On Friday, the Supreme Court granted bail to activist and lawyer Arun Ferreira and trade unionist, activist and academic Vernon Gonsalves, in the Bhima Koregaon case. Both had been under detention for almost five years, since August 28, 2018, booked under provisions of the Indian Penal Code and the stringent Unlawful Activities (Prevention) Act.
They were among 16 people arrested after caste violence in Bhima Koregaon, near Pune, on December 31, 2017. The police say these people had been involved in organising an event the previous day at which provocative speeches were made, purportedly leading to the riots.
The 16 arrested persons have also been accused of conspiring to kill Prime Minister Narendra Modi and of having links with the Communist Party of India (Maoist).
The two-judge bench of the court comprising Justices Aniruddha Bose and Sudhanshu Dhulia on Friday imposed unusually restrictive bail conditions on Ferreira and Gonsalves. One of them is the requirement of keeping “the location status of their mobile phones active, 24 hours a day” and “pair[ing]” their phones with those of the investigating officer of the National Investigation Agency to enable the officer to identify Ferreira’s and Gonsalves’ exact location “at any given time”.
While this may sound like an uncommon bail condition, it has featured in three previous orders of the Supreme Court over the last nine months. In all four instances, Justice Bose was part of the bench that passed the order. The Delhi High Court has passed over 800 bail orders with this condition.
A week before the latest judgement, hearing a challenge to one of the orders of the Delhi High Court, the Supreme Court opened up for adjudication the question of whether such a bail condition violates the fundamental right to life and personal liberty of the accused.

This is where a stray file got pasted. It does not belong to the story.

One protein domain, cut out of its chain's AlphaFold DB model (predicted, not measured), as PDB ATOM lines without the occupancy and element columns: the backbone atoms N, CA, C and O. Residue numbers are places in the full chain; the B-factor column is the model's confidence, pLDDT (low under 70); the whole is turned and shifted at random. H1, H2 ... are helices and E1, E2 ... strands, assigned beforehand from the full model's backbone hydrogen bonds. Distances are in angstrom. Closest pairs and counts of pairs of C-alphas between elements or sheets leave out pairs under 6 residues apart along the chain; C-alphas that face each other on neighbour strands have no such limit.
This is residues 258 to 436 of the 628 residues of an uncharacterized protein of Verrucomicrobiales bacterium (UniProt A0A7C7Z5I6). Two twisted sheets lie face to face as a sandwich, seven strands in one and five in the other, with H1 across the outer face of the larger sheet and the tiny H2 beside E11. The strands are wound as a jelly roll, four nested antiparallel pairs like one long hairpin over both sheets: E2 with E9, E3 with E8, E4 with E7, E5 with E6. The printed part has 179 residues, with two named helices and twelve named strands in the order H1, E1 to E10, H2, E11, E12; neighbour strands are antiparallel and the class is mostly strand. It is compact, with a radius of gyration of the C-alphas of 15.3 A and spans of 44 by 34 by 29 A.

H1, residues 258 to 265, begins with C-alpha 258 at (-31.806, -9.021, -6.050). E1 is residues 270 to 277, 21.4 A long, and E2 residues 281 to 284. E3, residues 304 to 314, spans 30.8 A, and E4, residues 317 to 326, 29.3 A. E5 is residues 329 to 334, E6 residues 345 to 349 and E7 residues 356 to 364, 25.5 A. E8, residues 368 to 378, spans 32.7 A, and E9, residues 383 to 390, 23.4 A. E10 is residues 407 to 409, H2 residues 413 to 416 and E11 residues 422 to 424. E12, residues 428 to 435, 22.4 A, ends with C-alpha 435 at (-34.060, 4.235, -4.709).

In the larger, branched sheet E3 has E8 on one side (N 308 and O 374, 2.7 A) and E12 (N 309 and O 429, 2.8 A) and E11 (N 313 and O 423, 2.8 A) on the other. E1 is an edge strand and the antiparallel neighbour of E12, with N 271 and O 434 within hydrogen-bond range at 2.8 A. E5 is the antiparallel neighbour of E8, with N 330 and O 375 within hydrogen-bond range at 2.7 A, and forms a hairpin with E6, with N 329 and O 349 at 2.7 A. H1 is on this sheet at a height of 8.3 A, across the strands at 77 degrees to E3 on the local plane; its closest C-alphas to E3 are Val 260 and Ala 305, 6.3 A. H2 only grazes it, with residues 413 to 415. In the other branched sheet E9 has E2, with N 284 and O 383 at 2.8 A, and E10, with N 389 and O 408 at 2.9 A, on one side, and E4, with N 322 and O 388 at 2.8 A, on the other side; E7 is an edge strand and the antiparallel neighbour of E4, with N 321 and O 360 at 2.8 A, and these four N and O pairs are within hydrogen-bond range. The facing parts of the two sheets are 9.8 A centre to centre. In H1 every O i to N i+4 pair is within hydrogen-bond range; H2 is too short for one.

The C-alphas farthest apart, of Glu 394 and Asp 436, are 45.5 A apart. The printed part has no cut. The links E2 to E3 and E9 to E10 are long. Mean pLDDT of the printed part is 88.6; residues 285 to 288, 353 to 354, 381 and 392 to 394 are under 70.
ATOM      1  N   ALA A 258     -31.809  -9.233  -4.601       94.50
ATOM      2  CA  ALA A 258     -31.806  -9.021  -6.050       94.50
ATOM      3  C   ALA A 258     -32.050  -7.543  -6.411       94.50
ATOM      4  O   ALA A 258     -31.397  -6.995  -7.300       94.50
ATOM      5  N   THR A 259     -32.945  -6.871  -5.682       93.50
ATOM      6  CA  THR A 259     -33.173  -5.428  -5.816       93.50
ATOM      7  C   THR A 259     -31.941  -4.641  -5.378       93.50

How are the phones to be paired?
It is unclear what exactly is meant by pairing of phones. Typically, phones are paired using wireless technology like bluetooth, but this does not operate over long distances. The order granting bail to Gonsalves and Ferreira does not clarify whether the pairing involves the installation of a tracking app on the phones of the accused.
The first time the Supreme Court asked for the phone of an accused to be paired with the investigating officer appears to be in a bail order passed on November 25 last year. The accused was a man who had been arrested by the Gujarat police in a land-grabbing case. The order, however, did not ask for the phone’s location to be kept switched on.
The condition of keeping the live location of the paired phone on round the clock appeared in bail orders passed by the Supreme Court on May 15 and July 4. The July 4 matter was a case involving provisions of the Uttar Pradesh Prohibition of Unlawful Conversion of Religion Act, 2021, while the May 15 matter involved charges under the Unlawful Activities (Prevention) Act for allegedly aiding Maoists.
These bail orders, too, are silent on how exactly the phones must be paired.